Every field has a number of questions that are difficult for newcomers to answer—and even for old pros to handle. If you’ve got the answer to some of these questions, why not have a Frequently Asked Questions article? We recently wrote one ourselves, LINK. FAQ articles are extremely useful. They attract new customers interested in your product and help establish you as a resource and expert to new competitors in the field. FAQ articles are also easy to find inspiration for; you were once new to the business yourself! Ask yourself what questions you would have liked answered when you were just starting out.
FAQ’s then sort of function like a Q&A interview, except you’re playing both parts in the conversation. Make sure that your explanations are thorough, but clear and concise. The worst thing you could do in an FAQ is to make your readers even more confused. Sort of takes away the article’s point.
Yes, this is an image of Simon Cowell. Yes it is 2016. He’s on the X-Factor, he’s still relevant. He judges reviews people for a living.
Is there a new product in your field? A new company offering services related to your company or for online businesses in general?
Why not write a review?
You’ve seen them on film sites, you’ve read them on Amazon. We’re all surrounded by reviews online, and we love to read them, especially when we’re considering something that could cost us money. Writing reviews on your blog is great for SEO. They also help establish your blog as both a source of knowledge and as an opinion your readers can trust. And since they’re different than your typical blog posts, reviews are an easy way to spice up your usual posting schedule.
A fun idea? If you’re planning on writing multiple reviews, why not come up with your own system of ranking whatever you’re reviewing? What would your company-specific version of a five star system look like?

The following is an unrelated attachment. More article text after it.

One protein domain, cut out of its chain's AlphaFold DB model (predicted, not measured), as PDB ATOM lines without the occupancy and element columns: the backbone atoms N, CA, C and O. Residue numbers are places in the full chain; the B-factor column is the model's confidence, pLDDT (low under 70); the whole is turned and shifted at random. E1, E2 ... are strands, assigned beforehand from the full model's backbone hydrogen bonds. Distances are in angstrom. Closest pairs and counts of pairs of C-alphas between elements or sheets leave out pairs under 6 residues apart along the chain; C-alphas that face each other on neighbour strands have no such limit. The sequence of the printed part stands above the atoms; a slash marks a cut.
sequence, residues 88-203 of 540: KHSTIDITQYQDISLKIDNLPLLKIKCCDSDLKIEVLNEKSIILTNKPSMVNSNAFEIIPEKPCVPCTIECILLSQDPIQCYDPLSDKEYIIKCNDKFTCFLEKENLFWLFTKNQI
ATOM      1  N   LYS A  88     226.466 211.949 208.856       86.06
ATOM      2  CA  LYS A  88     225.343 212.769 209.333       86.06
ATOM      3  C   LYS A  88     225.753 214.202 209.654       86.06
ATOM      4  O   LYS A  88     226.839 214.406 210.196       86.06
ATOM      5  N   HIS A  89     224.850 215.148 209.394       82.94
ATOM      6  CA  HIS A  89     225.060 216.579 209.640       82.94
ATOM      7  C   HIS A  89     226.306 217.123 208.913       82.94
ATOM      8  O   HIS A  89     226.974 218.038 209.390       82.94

Features are wonderful formats for blog posts. They give you a little break when it comes to generating original content, for one.
So what’s a feature? Essentially it’s a bit like an interview, but instead of breaking down the article into a Q&A on a specific topic, you take the information you get from the interview and format it into a more editorial-style blog. Choose someone in your field, or someone in your company, or a service you’d like to highlight, and then interview or research that subject. And then turn it into a story—let the whole blog focus on sharing the story, the character, the idea behind that subject. That’s a feature.
Features allow diversity on your blog, and they also give you the opportunity to learn more about the people in your company, or more about a featured customer’s experience. They’re relatable, they’re engaging, they provide a change of pace in terms of your blog’s focus. Features can even help your blog strengthen its brand.
So go at it! Generate good written content, and play with how you’re presenting it to the audience. Formats are there to help make your writing more cohesive—try not to stress out about them too much. Let them guide you, but don’t feel trapped by them, and make sure to vary your approach to them. And remember, no matter what format your article takes, follow the rules of good content and offer your reader a reason for reading, whether that’s to inform or entertain or persuade.